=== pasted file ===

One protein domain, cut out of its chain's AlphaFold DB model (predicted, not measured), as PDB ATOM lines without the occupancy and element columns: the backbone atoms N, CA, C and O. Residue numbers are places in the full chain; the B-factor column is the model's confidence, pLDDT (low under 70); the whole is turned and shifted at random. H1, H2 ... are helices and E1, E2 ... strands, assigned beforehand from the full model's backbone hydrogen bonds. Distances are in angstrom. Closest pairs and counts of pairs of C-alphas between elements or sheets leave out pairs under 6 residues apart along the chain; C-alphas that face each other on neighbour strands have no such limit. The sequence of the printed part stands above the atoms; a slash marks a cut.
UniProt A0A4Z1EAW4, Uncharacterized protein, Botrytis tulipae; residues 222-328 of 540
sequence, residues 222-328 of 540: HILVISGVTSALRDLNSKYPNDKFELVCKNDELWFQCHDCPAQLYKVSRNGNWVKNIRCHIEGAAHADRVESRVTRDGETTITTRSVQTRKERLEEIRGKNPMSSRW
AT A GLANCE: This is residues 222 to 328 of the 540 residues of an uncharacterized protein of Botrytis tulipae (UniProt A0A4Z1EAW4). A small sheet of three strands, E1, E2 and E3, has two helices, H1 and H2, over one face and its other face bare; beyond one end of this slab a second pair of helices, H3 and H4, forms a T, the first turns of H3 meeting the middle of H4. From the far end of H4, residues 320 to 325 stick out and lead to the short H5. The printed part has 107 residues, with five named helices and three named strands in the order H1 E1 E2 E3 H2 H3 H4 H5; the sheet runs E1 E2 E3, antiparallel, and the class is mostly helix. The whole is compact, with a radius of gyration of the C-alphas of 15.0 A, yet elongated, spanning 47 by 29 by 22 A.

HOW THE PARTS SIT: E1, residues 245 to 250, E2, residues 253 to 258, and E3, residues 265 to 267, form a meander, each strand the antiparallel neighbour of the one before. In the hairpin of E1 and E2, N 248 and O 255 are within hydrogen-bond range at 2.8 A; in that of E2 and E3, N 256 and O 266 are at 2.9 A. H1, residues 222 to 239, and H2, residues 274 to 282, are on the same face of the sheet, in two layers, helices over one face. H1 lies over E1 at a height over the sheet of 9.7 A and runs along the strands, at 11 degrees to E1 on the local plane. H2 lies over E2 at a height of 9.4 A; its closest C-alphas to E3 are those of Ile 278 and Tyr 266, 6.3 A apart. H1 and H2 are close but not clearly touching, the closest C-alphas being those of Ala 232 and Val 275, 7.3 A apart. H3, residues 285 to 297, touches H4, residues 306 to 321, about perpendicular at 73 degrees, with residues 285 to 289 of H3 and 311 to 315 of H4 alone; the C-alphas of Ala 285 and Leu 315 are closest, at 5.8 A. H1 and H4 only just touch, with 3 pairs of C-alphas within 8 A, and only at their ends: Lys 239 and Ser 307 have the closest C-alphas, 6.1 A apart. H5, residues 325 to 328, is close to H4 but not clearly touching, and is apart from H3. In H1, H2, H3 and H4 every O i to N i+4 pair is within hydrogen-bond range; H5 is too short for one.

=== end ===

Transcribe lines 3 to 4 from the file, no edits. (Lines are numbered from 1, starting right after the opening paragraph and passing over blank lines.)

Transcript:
AT A GLANCE: This is residues 222 to 328 of the 540 residues of an uncharacterized protein of Botrytis tulipae (UniProt A0A4Z1EAW4). A small sheet of three strands, E1, E2 and E3, has two helices, H1 and H2, over one face and its other face bare; beyond one end of this slab a second pair of helices, H3 and H4, forms a T, the first turns of H3 meeting the middle of H4. From the far end of H4, residues 320 to 325 stick out and lead to the short H5. The printed part has 107 residues, with five named helices and three named strands in the order H1 E1 E2 E3 H2 H3 H4 H5; the sheet runs E1 E2 E3, antiparallel, and the class is mostly helix. The whole is compact, with a radius of gyration of the C-alphas of 15.0 A, yet elongated, spanning 47 by 29 by 22 A.

HOW THE PARTS SIT: E1, residues 245 to 250, E2, residues 253 to 258, and E3, residues 265 to 267, form a meander, each strand the antiparallel neighbour of the one before. In the hairpin of E1 and E2, N 248 and O 255 are within hydrogen-bond range at 2.8 A; in that of E2 and E3, N 256 and O 266 are at 2.9 A. H1, residues 222 to 239, and H2, residues 274 to 282, are on the same face of the sheet, in two layers, helices over one face. H1 lies over E1 at a height over the sheet of 9.7 A and runs along the strands, at 11 degrees to E1 on the local plane. H2 lies over E2 at a height of 9.4 A; its closest C-alphas to E3 are those of Ile 278 and Tyr 266, 6.3 A apart. H1 and H2 are close but not clearly touching, the closest C-alphas being those of Ala 232 and Val 275, 7.3 A apart. H3, residues 285 to 297, touches H4, residues 306 to 321, about perpendicular at 73 degrees, with residues 285 to 289 of H3 and 311 to 315 of H4 alone; the C-alphas of Ala 285 and Leu 315 are closest, at 5.8 A. H1 and H4 only just touch, with 3 pairs of C-alphas within 8 A, and only at their ends: Lys 239 and Ser 307 have the closest C-alphas, 6.1 A apart. H5, residues 325 to 328, is close to H4 but not clearly touching, and is apart from H3. In H1, H2, H3 and H4 every O i to N i+4 pair is within hydrogen-bond range; H5 is too short for one.